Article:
Friday, October 10, 2008

Conservatives on McCain

Interesting that his own party is turning on him for his disgusting campaign tactics -- but that's what happens when the Rovians are in control of things.
George Will on McCain - "Many millions of American households are gingerly opening envelopes containing reports of the third-quarter losses in their 401(k) and other retirement accounts — telling each household its portion of the nearly $2 trillion that Americans’ accounts have recently shed. In this context, the McCain-Palin campaign’s attempt to get Americans to focus on Obama’s Chicago associations seem surreal — or, as a British politician once said about criticism he was receiving, 'like being savaged by a dead sheep.'"

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“Who Is John McCain?” - "He is not the McCain I endorsed. He keeps saying, ‘Who is Barack Obama?’ I would ask the question, ‘Who is John McCain?’ … I’m disappointed in the tenor and the personal attacks on the part of the McCain campaign, when he ought to be talking about the issues."

~ Former Michigan Republican Governor William Milliken

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CNN contributor David Gergen (and presidential advisor during the administrations of Nixon, Ford, Reagan, and Clinton) said that the negative tone of these rallies is "incendiary" and could lead to violence.

"There is this free floating sort of whipping around anger that could really lead to some violence. I think we're not far from that," he told CNN's Anderson Cooper on Thursday. "I really worry when we get people -- when you get the kind of rhetoric that you're getting at these rallies now. I think it's really imperative that the candidates try to calm people down."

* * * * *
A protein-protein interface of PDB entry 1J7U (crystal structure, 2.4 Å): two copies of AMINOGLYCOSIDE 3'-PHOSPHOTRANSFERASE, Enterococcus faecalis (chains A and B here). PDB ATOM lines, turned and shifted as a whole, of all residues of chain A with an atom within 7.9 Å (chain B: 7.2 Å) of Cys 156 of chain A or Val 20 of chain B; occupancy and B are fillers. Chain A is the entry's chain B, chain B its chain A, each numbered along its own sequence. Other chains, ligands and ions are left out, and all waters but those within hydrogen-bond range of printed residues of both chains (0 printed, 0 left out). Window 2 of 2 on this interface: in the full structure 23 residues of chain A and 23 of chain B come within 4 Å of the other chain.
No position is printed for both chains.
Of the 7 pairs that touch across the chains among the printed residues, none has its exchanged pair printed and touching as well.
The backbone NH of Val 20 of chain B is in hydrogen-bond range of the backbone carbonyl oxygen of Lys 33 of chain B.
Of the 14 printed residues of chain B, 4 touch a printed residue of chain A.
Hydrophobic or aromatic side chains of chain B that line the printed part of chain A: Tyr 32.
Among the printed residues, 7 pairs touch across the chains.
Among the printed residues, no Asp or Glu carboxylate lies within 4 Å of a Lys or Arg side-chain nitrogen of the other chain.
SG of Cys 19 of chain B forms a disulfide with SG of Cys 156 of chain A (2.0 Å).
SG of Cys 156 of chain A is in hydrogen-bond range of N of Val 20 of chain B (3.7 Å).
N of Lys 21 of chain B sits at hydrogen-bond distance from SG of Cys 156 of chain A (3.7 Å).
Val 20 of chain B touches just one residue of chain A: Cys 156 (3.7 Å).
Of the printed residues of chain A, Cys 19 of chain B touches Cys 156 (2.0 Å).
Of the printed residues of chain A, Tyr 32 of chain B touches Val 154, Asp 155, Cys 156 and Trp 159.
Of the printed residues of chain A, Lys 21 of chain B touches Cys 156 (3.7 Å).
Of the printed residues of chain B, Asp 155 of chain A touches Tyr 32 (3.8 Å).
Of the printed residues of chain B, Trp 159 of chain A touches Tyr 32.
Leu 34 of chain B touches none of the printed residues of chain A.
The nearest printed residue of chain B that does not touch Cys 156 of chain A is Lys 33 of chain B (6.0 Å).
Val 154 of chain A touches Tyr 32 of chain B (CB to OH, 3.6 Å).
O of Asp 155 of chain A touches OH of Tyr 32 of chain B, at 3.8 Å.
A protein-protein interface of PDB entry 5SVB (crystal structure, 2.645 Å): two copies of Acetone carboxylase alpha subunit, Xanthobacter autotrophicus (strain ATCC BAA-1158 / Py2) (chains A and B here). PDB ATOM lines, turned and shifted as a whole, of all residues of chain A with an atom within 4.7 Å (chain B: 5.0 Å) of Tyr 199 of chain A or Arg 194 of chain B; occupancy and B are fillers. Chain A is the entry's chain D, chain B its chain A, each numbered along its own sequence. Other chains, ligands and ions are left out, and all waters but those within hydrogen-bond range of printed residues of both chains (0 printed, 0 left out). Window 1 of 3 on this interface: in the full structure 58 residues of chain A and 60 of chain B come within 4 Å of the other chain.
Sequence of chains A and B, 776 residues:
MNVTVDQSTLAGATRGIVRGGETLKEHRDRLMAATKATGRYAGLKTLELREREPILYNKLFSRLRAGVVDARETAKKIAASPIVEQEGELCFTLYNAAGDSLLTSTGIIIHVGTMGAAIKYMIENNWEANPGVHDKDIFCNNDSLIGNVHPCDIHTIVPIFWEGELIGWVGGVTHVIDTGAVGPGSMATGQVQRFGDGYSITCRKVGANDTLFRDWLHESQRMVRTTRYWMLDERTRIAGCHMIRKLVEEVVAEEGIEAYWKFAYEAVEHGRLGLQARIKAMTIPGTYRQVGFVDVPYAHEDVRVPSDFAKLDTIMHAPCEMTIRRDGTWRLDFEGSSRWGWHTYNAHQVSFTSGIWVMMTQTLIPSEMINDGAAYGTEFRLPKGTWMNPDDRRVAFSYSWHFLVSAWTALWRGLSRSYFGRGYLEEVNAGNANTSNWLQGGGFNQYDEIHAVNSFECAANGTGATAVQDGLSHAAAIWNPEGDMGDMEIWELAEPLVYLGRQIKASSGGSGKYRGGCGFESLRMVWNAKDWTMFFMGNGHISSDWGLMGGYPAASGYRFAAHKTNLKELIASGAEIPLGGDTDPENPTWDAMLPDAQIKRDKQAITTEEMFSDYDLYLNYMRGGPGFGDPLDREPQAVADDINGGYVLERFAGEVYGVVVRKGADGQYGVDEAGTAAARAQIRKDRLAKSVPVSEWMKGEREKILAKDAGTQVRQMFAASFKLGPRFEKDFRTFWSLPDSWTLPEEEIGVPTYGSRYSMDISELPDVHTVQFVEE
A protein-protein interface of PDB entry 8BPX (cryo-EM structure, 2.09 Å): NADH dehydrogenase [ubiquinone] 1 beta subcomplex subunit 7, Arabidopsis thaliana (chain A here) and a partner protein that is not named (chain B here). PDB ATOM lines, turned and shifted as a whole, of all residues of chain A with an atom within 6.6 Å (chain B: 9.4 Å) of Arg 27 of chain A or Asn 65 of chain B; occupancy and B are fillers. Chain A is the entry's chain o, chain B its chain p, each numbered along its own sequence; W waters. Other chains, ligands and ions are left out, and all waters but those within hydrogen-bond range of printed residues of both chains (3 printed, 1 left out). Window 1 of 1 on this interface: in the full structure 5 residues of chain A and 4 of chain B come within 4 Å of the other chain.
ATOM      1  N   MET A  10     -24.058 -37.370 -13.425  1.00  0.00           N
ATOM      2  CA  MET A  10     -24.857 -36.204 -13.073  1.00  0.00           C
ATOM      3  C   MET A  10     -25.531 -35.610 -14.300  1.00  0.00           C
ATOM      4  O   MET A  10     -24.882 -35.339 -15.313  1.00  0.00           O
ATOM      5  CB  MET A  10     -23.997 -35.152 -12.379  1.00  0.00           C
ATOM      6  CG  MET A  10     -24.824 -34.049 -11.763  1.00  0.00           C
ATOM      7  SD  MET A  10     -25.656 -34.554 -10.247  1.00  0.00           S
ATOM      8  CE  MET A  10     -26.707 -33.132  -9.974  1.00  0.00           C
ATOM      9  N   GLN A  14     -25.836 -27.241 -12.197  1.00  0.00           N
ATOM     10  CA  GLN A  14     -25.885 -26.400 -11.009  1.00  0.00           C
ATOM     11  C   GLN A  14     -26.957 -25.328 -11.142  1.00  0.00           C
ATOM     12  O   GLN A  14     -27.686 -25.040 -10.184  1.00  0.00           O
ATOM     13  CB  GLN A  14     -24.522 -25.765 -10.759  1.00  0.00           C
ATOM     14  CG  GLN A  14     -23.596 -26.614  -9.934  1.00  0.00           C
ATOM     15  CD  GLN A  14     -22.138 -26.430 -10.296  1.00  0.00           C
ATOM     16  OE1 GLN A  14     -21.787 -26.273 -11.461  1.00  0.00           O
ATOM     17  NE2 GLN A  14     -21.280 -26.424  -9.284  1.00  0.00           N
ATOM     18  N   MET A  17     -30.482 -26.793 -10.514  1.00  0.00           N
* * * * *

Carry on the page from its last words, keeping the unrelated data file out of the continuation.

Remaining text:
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Christopher Buckley, son of William F. Buckley, endorses Obama - "John McCain has changed. He said, famously, apropos the Republican debacle post-1994, “We came to Washington to change it, and Washington changed us.” This campaign has changed John McCain. It has made him inauthentic. A once-first class temperament has become irascible and snarly; his positions change, and lack coherence; he makes unrealistic promises, such as balancing the federal budget “by the end of my first term.” Who, really, believes that? Then there was the self-dramatizing and feckless suspension of his campaign over the financial crisis. His ninth-inning attack ads are mean-spirited and pointless. And finally, not to belabor it, there was the Palin nomination. What on earth can he have been thinking?

All this is genuinely saddening, and for the country is perhaps even tragic, for America ought, really, to be governed by men like John McCain—who have spent their entire lives in its service, even willing to give the last full measure of their devotion to it. If he goes out losing ugly, it will be beyond tragic, graffiti on a marble bust."

I'm sure there are more -- Kathleen Parker, also of the National Review, has said Palin is simply not qualified for the job, and so has David Brooks, although he called her “a cancer on the Republican Party.”


Unknown said...

Things are in implode status re McCain. I find this to be very sad. I would have liked for Obama to win in a campaign that showed maturity, wisdom and respect on both sides of the party divide.

But a Democrat landslide is likely to be the best thing for our economy and the country's future. Go, Obama!

Anonymous said...

Before we make a choice we may regret for the next four years, the accusations against Barack Obama should be carefully considered, as they are here.

tinythinker said...

A guest on a talking heads show on cable news suggested that McCain is an impatient campaigner and predicted on Monday that if the mudslinging didn't get traction right away, he would abandon that tactic. Just last night McCain started telling supporters at his rallies that Obama is a decent person (which got him booed). It just seems like his campaign is very confused about what its message is and who it is trying to deliver that message to. If this is part of a good cop-bad cop routine rather than a change in strategy, it is failing big time.